Anthrax Shuts Down Senate Majority Leader's Office

WASHINGTON, DC, October 15, 2001 (ENS) - A letter was opened in Senate Majority Leader Tom Daschle's office today containing a powdery substance that has tested positive for anthrax in two preliminary field tests.

Daschle's office has been placed under quarantine and mail delivery to all Senate offices has been stopped. Public tours through the U.S. Capitol have been suspended.


Senate Majority Leader Tom Daschle (Photos courtesy Office of the Senator)
The staff person who opened the letter immediately called the United States Capitol Police, who have begun a criminal investigation.

At a news conference this afternoon to explain the incident Senator Daschle, a South Dakota Democrat, said, "We don't know how many people came in contact with the letter. There were 40 people in my office at the time."

"I'm concerned deeply for my staff, and I feel so badly for each of them," said the senator. "They are innocent people caught up in a matter for which they have nothing to do. I am very, very disappointed and angered."

Senator Daschle has notified President George W. Bush and the other Senate and House leaders, as well as the family of the staff person exposed, who has not been identified.

"I did contact each of the other members of leadership just to warn them that something may occur in their offices as it has in mine, and the President had called earlier today and we discussed the matter as well," Daschle said.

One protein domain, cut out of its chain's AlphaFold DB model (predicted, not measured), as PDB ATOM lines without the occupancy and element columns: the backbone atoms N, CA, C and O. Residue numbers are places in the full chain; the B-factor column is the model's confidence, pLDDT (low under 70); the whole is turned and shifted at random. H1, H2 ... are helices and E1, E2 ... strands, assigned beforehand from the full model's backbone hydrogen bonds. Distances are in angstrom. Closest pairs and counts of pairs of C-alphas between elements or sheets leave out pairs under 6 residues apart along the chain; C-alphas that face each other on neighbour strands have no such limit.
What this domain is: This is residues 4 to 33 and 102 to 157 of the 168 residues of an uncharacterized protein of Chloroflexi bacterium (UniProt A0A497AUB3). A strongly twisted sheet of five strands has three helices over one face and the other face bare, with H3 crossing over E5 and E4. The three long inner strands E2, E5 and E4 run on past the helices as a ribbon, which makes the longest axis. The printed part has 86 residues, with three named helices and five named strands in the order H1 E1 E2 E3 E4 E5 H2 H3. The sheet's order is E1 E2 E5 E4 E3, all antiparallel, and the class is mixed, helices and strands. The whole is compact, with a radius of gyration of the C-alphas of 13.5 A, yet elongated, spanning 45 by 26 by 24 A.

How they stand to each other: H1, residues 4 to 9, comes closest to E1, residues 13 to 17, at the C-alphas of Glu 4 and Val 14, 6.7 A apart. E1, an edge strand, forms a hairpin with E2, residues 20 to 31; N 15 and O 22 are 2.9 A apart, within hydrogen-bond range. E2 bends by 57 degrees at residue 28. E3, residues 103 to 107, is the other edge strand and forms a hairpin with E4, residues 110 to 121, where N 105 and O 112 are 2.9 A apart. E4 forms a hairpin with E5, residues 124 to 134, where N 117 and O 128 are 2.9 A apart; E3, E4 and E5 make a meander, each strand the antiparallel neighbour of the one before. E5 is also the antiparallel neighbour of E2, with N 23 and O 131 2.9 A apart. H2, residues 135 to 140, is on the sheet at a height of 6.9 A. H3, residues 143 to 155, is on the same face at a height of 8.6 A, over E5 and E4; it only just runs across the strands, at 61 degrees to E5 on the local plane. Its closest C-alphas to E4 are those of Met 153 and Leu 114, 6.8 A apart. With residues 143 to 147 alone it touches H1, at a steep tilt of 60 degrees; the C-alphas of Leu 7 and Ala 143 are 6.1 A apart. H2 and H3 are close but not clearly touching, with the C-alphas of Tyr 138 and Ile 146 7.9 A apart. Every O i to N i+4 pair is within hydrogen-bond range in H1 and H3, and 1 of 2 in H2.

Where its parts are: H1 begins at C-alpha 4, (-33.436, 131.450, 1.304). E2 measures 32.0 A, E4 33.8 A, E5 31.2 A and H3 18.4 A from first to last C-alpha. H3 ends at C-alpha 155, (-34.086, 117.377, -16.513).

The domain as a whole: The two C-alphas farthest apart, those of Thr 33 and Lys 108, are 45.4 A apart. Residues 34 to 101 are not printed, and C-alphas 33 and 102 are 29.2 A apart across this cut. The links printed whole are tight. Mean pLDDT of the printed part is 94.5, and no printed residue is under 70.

President Bush said, "I spoke to the Leader; he is, obviously, concerned, as am I. The key thing for the American people is to be cautious about letters that come from somebody you may not know, unmarked letters, letters that have got - that look suspicious. And give those letters and packages to local law authorities."

Lieutenant Dan Nichols with the United States Capitol Police said more testing will be done on the powdery substance. "We have sent this material out to Fort Detrick, Maryland to the U.S. Army facility there for further testing."

"We are taking further precautions now to screen mail and try to prevent this from occurring within the legislative branch of the government. But this is a time when prudence dictates we take all possible precautions, and we educate the staff as best we can to be prepared for future incidents that may occur," Lt. Nichols said.


Senator Daschle at work in his Capitol Hill office
Capitol physician Dr. John Eisold told reporters that people were identified who could have been exposed. "They have been swabbed, and they will be tested now to see if they indeed do have any of the spores." In the meantime, they will be treated with the antibiotic Cipro.

Senator Daschle has not been able to go to his office in the Hart Office Building where the contaminated letter was found. "I can't," the senator said. "It's quarantined and I'm unable to go."

Asked to assess the risk level, the senator was realistic. "I think as the President has said on many occasions, we have to be alert. We have to recognize that the risk is higher than it was a few weeks ago, but we have to live our lives. We have to conduct our business here in the Congress and across this country, and we intend to do that."